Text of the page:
Sellers Are Violating Trademarks Owned by the University of Georgia
The case was filed on July 8, 2022, in the Northern District of Georgia with the University of Georgia Athletic Association, Inc. as the plaintiff and is suing over 400 named defendants which include big box clothing retailers, clothing distributors, and online apparel vendors.
A preliminary injunction was filed in this case by the University of Georgia against the defendants, meaning that their accounts on various online marketplaces, including Amazon, are in the process or have been frozen. When this happens, they will not have access to their accounts or any funds associated with those accounts until further notice, or until they retain a firm to hopefully dissolve the injunction as it applies to them.
The Plaintiff’s brand is University of Georgia Trademark UGA, representing the brand party of University of Georgia Athletic Association, Inc. The University of Georgia (UGA) is a public university located in Athens, Georgia, and is one of the oldest public universities in the United States, founded in 1785.
The University of Georgia Athletic Association is the full name of UGA’s athletics department, which oversees the university’s athletic activities, including recruiting, competitions, and ticket and merchandise sales. The merchandise sold by UGA Athletics include T-shirts, sweatshirts, hats, and jerseys in men’s, women’s, and kids’ sizes. UGA apparel can be purchased online through their own athletics website as well as in-store.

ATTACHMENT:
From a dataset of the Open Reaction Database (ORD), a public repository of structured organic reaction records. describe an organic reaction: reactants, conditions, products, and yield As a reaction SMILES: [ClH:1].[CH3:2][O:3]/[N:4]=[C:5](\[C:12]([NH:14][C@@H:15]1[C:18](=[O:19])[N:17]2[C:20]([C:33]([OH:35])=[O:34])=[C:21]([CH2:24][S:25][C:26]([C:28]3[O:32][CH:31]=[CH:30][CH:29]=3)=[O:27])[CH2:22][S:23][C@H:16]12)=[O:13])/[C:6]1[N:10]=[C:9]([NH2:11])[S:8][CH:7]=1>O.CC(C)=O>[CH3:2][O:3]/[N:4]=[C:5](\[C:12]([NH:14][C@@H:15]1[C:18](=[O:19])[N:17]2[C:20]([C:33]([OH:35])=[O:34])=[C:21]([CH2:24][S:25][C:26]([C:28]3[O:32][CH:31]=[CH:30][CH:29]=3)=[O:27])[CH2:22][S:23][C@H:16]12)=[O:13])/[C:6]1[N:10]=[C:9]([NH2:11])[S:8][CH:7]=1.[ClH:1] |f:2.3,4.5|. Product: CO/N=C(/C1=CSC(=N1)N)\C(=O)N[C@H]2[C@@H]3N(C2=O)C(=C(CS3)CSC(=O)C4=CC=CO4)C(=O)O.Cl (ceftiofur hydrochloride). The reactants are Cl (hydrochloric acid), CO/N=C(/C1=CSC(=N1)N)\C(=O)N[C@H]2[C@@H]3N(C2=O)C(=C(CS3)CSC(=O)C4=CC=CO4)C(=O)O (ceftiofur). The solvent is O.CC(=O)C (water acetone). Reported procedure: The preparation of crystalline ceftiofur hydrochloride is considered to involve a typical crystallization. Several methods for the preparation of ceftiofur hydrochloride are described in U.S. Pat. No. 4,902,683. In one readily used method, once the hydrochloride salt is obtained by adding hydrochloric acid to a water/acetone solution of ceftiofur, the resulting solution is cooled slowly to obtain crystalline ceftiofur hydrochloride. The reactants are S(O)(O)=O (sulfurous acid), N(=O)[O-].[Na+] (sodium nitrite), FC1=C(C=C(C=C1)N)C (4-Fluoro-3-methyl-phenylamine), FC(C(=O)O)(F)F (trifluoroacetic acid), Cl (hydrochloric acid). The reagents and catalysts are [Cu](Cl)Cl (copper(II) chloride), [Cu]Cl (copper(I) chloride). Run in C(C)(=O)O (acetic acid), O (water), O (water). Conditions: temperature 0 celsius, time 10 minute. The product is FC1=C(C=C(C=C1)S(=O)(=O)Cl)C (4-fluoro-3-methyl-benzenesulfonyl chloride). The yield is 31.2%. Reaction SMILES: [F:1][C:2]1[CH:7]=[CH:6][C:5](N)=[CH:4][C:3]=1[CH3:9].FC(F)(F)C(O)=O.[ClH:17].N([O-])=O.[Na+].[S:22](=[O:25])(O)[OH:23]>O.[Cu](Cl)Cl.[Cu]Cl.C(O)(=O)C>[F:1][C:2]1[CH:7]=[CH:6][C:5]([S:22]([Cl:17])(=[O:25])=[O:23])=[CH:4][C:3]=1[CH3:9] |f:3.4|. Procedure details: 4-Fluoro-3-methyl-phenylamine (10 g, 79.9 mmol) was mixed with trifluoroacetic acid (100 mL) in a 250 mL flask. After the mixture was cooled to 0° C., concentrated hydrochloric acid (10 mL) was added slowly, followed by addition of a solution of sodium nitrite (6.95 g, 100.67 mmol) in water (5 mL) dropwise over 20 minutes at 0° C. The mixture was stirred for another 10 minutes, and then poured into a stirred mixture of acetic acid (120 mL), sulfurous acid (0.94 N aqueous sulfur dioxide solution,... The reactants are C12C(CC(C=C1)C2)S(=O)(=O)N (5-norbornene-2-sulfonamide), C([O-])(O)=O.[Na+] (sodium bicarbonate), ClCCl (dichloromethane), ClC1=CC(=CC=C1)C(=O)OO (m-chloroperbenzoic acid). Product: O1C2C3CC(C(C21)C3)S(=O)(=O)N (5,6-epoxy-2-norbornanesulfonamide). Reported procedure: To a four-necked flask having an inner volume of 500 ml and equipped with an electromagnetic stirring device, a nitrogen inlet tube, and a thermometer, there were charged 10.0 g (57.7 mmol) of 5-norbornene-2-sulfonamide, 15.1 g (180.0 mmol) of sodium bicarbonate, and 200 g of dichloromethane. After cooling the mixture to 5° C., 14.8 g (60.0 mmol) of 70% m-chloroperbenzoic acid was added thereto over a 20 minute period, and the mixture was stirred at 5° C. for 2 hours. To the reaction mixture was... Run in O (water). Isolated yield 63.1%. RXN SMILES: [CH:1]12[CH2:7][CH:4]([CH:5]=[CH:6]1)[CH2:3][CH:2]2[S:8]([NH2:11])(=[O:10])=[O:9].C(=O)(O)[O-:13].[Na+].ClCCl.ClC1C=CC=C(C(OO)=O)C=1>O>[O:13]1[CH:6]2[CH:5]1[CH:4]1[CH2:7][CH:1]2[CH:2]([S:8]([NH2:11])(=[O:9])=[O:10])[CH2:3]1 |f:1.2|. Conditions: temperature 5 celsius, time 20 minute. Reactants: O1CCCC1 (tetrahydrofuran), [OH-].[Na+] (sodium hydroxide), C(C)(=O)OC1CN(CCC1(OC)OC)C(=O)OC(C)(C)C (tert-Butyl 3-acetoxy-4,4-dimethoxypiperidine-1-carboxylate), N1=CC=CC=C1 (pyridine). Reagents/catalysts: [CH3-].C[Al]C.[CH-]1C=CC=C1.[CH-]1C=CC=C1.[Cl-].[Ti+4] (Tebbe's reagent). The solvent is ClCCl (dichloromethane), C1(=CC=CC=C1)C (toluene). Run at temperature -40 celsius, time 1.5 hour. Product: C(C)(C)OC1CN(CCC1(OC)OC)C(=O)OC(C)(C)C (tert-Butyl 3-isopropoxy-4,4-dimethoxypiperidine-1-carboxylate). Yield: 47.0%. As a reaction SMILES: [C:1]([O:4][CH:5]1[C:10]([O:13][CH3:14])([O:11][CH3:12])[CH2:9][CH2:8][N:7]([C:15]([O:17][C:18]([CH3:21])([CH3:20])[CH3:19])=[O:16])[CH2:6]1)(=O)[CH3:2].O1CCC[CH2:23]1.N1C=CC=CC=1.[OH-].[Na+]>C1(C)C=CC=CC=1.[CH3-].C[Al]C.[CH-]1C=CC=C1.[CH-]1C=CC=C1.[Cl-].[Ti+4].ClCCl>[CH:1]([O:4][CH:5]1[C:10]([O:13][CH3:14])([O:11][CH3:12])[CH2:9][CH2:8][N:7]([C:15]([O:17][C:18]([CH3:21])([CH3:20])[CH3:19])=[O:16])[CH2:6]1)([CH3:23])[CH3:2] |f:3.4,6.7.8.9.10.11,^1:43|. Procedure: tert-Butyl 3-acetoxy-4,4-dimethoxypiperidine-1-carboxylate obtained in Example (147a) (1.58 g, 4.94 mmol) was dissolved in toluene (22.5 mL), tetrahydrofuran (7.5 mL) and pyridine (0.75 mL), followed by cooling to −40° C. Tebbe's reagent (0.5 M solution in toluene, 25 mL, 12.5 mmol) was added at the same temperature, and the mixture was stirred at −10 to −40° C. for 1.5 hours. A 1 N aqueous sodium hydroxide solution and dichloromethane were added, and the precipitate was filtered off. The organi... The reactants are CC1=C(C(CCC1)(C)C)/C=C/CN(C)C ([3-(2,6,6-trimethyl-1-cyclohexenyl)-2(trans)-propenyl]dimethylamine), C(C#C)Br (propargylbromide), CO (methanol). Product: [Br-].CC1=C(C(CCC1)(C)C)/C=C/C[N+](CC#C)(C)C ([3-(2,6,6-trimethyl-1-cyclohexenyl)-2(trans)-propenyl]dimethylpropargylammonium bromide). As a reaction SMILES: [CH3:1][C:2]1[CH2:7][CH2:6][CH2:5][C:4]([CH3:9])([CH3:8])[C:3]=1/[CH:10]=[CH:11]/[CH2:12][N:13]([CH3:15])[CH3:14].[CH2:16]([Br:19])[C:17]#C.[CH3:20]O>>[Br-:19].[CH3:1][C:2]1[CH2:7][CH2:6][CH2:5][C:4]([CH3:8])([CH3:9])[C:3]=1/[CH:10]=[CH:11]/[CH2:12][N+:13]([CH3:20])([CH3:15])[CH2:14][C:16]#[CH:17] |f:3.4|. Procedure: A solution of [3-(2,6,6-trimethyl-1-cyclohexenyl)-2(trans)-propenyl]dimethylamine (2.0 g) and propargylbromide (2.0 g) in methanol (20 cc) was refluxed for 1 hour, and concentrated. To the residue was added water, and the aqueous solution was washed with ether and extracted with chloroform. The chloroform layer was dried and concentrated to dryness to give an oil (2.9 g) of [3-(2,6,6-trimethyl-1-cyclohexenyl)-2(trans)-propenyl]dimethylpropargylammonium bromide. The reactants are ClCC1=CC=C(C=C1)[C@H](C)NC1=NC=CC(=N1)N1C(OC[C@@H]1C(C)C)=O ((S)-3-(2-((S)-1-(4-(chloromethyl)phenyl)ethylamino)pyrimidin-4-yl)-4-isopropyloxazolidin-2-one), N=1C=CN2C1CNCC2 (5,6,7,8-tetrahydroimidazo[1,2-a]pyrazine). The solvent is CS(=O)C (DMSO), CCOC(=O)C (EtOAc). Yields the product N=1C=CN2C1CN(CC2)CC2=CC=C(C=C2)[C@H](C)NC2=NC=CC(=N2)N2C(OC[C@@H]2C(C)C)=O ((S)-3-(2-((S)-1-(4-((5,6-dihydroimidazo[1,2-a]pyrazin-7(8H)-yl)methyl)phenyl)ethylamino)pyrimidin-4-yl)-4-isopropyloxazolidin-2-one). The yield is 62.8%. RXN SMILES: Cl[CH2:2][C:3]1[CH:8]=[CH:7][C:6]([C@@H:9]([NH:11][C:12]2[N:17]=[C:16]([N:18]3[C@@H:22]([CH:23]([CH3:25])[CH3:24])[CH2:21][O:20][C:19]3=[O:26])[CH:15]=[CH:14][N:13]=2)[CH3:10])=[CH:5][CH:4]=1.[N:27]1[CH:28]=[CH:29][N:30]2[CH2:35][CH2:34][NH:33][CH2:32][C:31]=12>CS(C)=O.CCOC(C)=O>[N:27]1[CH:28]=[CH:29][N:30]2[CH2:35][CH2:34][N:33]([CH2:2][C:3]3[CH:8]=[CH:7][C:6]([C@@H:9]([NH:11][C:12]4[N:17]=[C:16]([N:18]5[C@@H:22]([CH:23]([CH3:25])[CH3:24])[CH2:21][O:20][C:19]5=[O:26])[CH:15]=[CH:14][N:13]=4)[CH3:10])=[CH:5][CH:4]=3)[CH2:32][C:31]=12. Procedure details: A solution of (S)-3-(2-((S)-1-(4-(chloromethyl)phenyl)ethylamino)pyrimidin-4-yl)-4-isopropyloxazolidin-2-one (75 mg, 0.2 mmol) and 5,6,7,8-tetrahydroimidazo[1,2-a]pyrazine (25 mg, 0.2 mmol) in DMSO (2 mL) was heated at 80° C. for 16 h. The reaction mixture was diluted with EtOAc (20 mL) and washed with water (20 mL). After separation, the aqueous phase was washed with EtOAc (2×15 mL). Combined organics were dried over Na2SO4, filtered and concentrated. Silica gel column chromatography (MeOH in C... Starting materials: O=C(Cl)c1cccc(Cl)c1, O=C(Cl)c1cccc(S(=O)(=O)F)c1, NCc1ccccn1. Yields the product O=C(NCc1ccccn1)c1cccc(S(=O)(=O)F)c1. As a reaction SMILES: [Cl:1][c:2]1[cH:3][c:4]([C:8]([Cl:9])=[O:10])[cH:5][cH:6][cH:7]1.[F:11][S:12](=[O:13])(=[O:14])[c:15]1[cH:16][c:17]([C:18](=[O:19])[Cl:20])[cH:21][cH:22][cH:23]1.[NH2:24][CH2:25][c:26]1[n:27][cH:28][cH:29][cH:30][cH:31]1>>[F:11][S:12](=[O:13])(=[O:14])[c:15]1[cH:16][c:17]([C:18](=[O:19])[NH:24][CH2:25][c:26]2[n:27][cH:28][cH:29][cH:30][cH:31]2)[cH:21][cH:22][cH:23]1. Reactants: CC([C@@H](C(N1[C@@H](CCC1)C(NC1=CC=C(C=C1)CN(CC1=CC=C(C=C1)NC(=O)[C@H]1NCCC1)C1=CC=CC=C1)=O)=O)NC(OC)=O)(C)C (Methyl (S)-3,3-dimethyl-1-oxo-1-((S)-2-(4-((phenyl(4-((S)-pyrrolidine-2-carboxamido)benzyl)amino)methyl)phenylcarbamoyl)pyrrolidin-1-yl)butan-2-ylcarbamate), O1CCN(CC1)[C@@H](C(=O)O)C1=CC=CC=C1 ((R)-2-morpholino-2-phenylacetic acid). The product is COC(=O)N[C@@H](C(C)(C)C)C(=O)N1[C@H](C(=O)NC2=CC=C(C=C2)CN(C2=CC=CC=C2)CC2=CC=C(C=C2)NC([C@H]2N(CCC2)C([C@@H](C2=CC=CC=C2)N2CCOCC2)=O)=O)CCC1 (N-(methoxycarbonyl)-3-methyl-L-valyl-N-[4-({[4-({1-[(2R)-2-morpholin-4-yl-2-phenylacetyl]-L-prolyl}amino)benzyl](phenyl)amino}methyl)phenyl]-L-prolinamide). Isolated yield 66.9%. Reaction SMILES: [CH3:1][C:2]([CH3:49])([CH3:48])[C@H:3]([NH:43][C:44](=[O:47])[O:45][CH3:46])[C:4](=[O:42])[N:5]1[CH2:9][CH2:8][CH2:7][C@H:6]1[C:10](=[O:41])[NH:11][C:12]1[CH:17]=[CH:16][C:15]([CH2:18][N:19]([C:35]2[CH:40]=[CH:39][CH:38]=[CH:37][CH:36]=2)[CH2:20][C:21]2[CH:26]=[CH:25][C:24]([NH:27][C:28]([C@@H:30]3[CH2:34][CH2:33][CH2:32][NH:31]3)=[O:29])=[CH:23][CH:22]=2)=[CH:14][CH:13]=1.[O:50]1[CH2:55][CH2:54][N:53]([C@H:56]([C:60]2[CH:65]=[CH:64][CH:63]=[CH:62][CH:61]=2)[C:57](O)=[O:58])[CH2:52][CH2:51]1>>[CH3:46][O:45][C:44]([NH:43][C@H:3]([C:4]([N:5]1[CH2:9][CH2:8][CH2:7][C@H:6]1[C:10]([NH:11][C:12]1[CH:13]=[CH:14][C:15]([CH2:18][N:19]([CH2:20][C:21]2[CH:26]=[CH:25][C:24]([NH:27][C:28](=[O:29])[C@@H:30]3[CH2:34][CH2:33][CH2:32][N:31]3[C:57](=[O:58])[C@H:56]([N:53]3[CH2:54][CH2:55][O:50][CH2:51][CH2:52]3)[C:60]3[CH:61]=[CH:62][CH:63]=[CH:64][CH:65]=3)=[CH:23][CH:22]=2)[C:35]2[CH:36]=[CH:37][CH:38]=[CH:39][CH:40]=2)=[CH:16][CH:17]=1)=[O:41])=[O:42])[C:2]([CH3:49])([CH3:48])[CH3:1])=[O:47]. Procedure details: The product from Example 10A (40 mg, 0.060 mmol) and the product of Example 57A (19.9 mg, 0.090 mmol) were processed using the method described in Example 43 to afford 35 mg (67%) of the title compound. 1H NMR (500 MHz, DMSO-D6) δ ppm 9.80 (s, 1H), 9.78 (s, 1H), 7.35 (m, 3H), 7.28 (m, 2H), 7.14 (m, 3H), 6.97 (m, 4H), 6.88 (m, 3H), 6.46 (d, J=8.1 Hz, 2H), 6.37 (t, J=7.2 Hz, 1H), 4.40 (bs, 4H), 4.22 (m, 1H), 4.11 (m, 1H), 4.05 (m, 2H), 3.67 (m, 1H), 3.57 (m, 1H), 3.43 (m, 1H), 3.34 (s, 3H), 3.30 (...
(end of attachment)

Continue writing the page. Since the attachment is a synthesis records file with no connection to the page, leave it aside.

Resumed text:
UGA apparel and merchandise can also be found online through various online marketplaces, including Amazon. There are University of Georgia products on Amazon that are officially licensed, including clothes.
Many of the vendors selling UGA merchandise on Amazon, however, are third-party resellers selling unofficially licensed University of Georgia products. There are ten (10) trademarks being disputed in the first court filings, which include the signature University of Georgia letter G logo and variations of the logo, secondary bulldog logos, and the phrases “Between the Hedges,” “Bulldogs,” “Dawgs,” and “How ‘Bout Them Dawgs.” The dates that these trademarks were filed and approved are unknown.
The first count is infringement of a registered trademark, referring to the defendants selling counterfeit products featuring trademarked University of Georgia branding, which can create the potential for confusion or deception for potential consumers. The court filings claim the defendants had knowledge of the trademarks registered by UGA but continued to sell their unlicensed products anyway, causing damages to UGA’s athletics department’s merchandise sales.
The second count is federal unfair competition, meaning that the defendants knowingly violated UGA’s trademarks and sold products which deceived consumers into believing they were officially licensed, again causing damages to UGA.
The third count is common trademark infringement and unfair competition, referring to the combined aforementioned actions of the defendants causing harm to the plaintiff.
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